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Wakefield

West Yorkshire

Sculptures, castles, rhubarb and liquorice: Wakefield’s eclectic mix of culture, heritage and festivals is worth getting excited about.

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The city of Wakefield is tucked away in West Yorkshire. At its heart is Wakefield Cathedral, first built in the 11th century and a steadfast landmark across the centuries, as the town played its part in the Wars of the Roses and prospered during the peak of the wool trade. Today, Wakefield and its surrounds complement a battery of historic venues with a raft of fantastic cultural and foodie festivals.

Yorkshire Sculpture Triangle

As the home of The Hepworth art gallery, Wakefield is one point of the brilliant Yorkshire Sculpture Triangle. The Hepworth in Wakefield celebrates the works of Barbara Hepworth – one of the few women artists to achieve international significance – in the city she was born. This light-filled gallery (the largest purpose-built exhibition space outside London) displays over 40 working models in plaster and alabaster from the Hepworth Estate, and a strong collection of works by 20th century British artists including Henry Moore.

The other corners of the triangle are each about a 30-minute drive from Wakefield: the Yorkshire Sculpture Park in West Bretton, and the Henry Moore Institute and the Leeds Art Gallery, both in Leeds.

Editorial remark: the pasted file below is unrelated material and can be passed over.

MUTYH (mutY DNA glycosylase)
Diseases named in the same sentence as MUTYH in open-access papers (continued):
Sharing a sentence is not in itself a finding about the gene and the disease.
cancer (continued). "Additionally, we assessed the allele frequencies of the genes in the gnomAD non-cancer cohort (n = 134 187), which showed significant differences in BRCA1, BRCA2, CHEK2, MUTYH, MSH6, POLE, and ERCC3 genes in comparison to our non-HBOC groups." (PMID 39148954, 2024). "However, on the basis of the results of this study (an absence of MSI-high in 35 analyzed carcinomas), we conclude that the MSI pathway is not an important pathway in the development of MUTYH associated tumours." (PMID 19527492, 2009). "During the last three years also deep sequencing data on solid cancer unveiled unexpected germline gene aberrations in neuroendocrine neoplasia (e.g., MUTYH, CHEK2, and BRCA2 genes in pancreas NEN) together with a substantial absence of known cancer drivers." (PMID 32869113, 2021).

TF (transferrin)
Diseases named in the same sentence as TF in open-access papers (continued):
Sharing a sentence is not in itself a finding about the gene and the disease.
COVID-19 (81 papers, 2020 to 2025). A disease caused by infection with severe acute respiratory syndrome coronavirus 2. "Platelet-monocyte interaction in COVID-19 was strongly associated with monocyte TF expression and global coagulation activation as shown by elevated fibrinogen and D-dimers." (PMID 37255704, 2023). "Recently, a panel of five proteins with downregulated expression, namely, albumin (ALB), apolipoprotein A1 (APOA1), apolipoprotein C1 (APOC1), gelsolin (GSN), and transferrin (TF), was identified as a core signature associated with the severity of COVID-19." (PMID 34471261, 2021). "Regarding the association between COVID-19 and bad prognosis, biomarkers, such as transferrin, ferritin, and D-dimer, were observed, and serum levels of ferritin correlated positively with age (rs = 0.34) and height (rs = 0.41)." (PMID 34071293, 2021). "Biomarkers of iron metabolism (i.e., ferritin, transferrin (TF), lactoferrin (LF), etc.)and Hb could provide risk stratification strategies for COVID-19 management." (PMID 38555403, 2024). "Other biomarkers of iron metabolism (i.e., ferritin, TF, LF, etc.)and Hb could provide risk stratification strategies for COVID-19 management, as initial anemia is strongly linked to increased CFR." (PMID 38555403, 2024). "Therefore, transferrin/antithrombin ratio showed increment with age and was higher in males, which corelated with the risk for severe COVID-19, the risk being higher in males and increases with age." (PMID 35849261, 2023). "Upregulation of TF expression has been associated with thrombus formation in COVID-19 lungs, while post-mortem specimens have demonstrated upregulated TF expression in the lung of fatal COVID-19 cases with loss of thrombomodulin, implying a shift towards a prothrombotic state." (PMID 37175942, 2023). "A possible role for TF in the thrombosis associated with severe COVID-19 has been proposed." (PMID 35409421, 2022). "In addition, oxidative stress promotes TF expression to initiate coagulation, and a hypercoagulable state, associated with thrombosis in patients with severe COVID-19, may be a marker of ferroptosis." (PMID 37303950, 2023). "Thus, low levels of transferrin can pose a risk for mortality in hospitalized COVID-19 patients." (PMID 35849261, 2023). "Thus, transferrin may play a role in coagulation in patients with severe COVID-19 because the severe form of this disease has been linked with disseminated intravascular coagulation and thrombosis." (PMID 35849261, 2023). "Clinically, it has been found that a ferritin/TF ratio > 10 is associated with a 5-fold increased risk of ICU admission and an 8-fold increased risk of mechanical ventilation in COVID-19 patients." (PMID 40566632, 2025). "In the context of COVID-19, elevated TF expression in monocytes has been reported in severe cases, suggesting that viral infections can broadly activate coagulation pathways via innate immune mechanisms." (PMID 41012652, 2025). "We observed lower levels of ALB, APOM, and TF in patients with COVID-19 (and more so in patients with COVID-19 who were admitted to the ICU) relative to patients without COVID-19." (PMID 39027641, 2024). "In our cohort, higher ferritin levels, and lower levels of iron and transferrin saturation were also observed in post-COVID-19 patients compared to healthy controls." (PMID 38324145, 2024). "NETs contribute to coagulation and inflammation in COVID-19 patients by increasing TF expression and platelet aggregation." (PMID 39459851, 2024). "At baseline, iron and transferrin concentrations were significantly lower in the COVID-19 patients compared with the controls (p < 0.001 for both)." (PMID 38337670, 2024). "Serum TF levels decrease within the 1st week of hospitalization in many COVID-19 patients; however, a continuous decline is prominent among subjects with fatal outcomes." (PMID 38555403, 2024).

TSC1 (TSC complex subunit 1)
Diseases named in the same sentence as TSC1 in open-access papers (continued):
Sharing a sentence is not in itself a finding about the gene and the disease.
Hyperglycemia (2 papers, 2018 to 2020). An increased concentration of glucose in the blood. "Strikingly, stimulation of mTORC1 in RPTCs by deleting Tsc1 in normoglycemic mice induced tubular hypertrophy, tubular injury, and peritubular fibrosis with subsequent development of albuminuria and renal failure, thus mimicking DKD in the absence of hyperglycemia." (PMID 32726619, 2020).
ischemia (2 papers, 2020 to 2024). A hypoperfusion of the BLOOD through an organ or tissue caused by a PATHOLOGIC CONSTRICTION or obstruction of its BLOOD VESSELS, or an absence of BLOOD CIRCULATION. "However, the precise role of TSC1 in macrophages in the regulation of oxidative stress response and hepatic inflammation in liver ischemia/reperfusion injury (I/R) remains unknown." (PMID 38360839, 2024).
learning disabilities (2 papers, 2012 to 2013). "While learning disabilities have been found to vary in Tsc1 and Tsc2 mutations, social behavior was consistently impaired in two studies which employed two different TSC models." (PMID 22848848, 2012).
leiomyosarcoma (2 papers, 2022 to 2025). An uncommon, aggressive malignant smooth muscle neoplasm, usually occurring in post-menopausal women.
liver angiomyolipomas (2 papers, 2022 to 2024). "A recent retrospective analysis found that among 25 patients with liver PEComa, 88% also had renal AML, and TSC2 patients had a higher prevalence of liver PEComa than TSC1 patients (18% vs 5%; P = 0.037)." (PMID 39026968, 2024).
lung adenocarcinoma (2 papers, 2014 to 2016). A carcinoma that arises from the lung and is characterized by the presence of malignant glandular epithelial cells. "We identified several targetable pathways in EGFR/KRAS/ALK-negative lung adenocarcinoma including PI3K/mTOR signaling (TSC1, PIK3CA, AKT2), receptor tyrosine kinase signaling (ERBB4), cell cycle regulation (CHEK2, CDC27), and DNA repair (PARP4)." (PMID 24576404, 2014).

Pontefract Castle

About 10 miles (16 km) east of Wakefield are the atmospheric ruins of Pontefract Castle. In the Middle Ages, it was one of the most important castles in the north of England; King Edward I called it ‘the Key of the North, and Richard II died under mysterious circumstances here. Nowadays, you can take a guided tour of the underground military stores. It’s also a great spot for a picnic, especially if you coincide it with The Proms that take place in the inner bailey every year. This evening of rousing, patriotic classical music ends with a spectacular fireworks finale.

Food and drink festivals

Pontefract is also the place to go for liquorice. The town’s long liquorice growing and production heritage is celebrated every year in the Pontefract Liquorice Festival when craft stalls, street performers, music and, of course, liquorice take over the town centre.

Wakefield, meanwhile, is famous for its forced rhubarb. As well as the Yorkshire Sculpture Triangle, Wakefield is part of the Rhubarb Triangle. Yorkshire Forced Rhubarb has been awarded European Protected Designation of Origin Status, and the tangy vegetable is celebrated as part of the annual Wakefield Festival of Food, Drink and Rhubarb. There’s a farmers’ market, cookery demonstrations, heritage walks and rhubarb farm tours. In fact, Wakefield loves forced rhubarb so much, there’s even a rhubarb sculpture! You can find out more about Wakefield’s rhubarb history in the Wakefield Museum.

Long Division Music Festival

Every July, Wakefield hosts the Long Division Music Festival. Music and spoken word performances take place in the city’s pubs, churches, cafes and historic halls. The other star of the event is ale from local breweries – don’t miss a chance to sample these fine brews!

For more local tourist information:

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FFireworks at Pontefract Castle. © Experience Wakefield
UUnity Works. © Experience Wakefield
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